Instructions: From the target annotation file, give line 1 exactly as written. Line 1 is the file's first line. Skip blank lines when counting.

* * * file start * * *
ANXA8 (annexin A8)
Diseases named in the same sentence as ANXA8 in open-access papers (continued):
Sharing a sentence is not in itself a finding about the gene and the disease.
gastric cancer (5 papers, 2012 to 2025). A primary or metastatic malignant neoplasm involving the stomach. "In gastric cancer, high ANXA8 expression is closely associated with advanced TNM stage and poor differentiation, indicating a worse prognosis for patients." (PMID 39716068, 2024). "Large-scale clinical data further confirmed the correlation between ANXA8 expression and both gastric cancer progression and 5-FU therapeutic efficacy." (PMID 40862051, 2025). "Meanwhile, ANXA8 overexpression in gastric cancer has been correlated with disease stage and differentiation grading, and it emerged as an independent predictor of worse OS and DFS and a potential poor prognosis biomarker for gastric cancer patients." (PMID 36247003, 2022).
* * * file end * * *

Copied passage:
ANXA8 (annexin A8)